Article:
A Bloomberg story reveals that municipal bonds have lagged other fixed income investments, mainly because important investors, namely hedge funds and banks, are directing capital to other uses (as in saving their hides). Due to their tax-deductible status, munis trade at a lower yield than Treasuries, but that differential has narrowed markedly.
Are munis a buy? We don’t give investment advice, and it’s a tough call. On the one hand, the fundamental outlook isn’t pretty, since municipalities in particular depend on real-estate related income, which is under pressure and likely to get worse before it gets better. There is also the overhang of the risk of a downgrade of a municipal bond insurer, which is likely to have more price impact than fundamental impact. Funds that hold munis only of certain ratings will sell, leading to price pressure.
But the dirty secret of municipal bond insurance was that it was very close to free money. States and municipalities, even when they get in trouble, very rarely do worse than miss a payment or two (the Washington Public Power Supply System was a notable exception, but also wasn’t guaranteed by insurers either) and the guarantors were thus collecting handsome fees for almost no risk assumptions. So the doubts about the ability to pay of bond insurers doesn’t have as large a fundamental impact on munis as one might expect.
Wall Street’s three-year love affair with debt sold by U.S. states and cities is over.
Municipal bonds, whose returns trounced Treasuries and corporate debt from 2004 to 2006, are headed for their worst year since 1999, according to Merrill Lynch & Co. indexes. They may remain laggards after securities firms reduced their holdings at the fastest pace in at least 12 years during the third quarter, data compiled by the Federal Reserve show.
Citigroup Inc., Goldman Sachs Group Inc. and the rest of the securities industry reduced holdings of municipal bonds in their trading accounts by more than 16 percent, to $45 billion as of Sept. 30 from a record $53.9 billion at the end of June, according to the most recent Fed data released Dec. 6. The sales raised yields on municipal debt relative to Treasuries and increased financing costs for state and local governments planning bond sales by as much as $320 million through 2017.
“There’s no money flowing into the market right now from hedge funds, banks or anywhere else,” said Thomas Metzold, manager of the $6 billion Eaton Vance National municipal fund in Boston. “The banks have other needs for their capital.”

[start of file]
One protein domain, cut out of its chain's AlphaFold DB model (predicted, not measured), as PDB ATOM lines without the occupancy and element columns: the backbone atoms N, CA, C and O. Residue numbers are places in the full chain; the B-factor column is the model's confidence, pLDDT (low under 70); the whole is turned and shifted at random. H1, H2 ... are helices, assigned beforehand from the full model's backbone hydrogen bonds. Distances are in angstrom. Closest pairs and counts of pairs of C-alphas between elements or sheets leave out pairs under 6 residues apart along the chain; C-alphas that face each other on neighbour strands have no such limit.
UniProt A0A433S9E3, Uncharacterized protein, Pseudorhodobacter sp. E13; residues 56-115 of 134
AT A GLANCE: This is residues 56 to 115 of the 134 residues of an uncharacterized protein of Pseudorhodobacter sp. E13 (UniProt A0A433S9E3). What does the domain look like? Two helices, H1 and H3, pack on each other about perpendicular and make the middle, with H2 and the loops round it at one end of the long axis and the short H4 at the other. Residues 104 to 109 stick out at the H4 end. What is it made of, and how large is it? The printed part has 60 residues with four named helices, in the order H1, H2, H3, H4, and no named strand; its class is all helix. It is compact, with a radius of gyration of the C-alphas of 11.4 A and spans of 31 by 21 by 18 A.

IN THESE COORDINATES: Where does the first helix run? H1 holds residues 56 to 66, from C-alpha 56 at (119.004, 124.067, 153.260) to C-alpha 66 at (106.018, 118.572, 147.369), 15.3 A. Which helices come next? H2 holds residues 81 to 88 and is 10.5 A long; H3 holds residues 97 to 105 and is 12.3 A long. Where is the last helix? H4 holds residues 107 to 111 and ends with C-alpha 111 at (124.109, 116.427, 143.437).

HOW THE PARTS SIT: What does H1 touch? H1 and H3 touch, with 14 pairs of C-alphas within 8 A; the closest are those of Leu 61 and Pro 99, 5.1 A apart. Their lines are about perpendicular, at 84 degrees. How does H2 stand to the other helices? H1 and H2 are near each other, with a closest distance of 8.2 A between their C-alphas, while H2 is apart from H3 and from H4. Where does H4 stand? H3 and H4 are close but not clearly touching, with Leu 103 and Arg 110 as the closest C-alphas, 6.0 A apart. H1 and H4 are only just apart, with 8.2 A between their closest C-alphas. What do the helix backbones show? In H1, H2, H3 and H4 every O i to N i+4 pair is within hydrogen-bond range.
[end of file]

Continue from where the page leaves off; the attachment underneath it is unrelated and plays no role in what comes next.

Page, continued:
Securities firms are putting less into state and local debt after about $62 billion of writedowns on securities related to subprime mortgages. Barclays Capital estimates losses may increase by $200 billion.
Munis returned 3.02 percent this year, compared with 3.85 percent for corporate securities and 8.42 percent for government debt, Merrill indexes show. That’s the worst performance since 1999, when state and local government debt lost 6.34 percent
As investors retreated from corporate and asset-backed bonds to the safety of Treasuries, some also sold munis as losses on mortgages made to people with poor credit began to spread in August. Municipal yields rose to the highest compared with Treasuries since 2003, data compiled by Bloomberg show.
Yields on 10-year municipal bonds averaged about 93 percent of what the U.S. government pays, compared with 83 percent on average in the two years before August. Investors typically accept lower rates on state and local debt because interest is exempt from taxes.
Borrowing costs are also rising in part because the housing market is enduring its deepest slump in 16 years. Falling property values may slash tax revenue for states and cities by more than $6.6 billion in 2008, according to a November report by the U.S. Conference of Mayors.
“Reduced demand from some traders may keep municipal yields higher than they ought to be for an extended time,” said James Kochan, fixed-income strategist at Wells Fargo & Co.’s Funds Management Group, which oversees $3.2 billion of municipal bonds. “Eventually, buyers will emerge and we will see this was a major opportunity.”
That’s the opposite of what happened a year ago, when firms such as New York-based Citigroup, the biggest U.S. bank, along with hedge funds piled into munis, Fed data show.
“The market became more reliant on trading accounts and arbitragers, and now it faces a greater risk of capital being pulled from those kind of buyers,” Kochan said…..
Municipal bond hedge funds, which helped fueled the market gains, have also reduced their investments, Eaton Vance’s Metzold said. Municipal hedge fund losses through early November ranged from 5 percent to 30 percent, according to Evan Ratnow, an analyst at Fortigent, a Rockville, Maryland-based consultant who monitors municipal hedge funds on behalf of investment advisers who control $18 billion of assets.
“The funds are seeking new accounts, but their recent performance was a lot worse than some people thought possible,” Ratnow said. “On the positive side, the funds have a history of producing big gains after months with big losses.”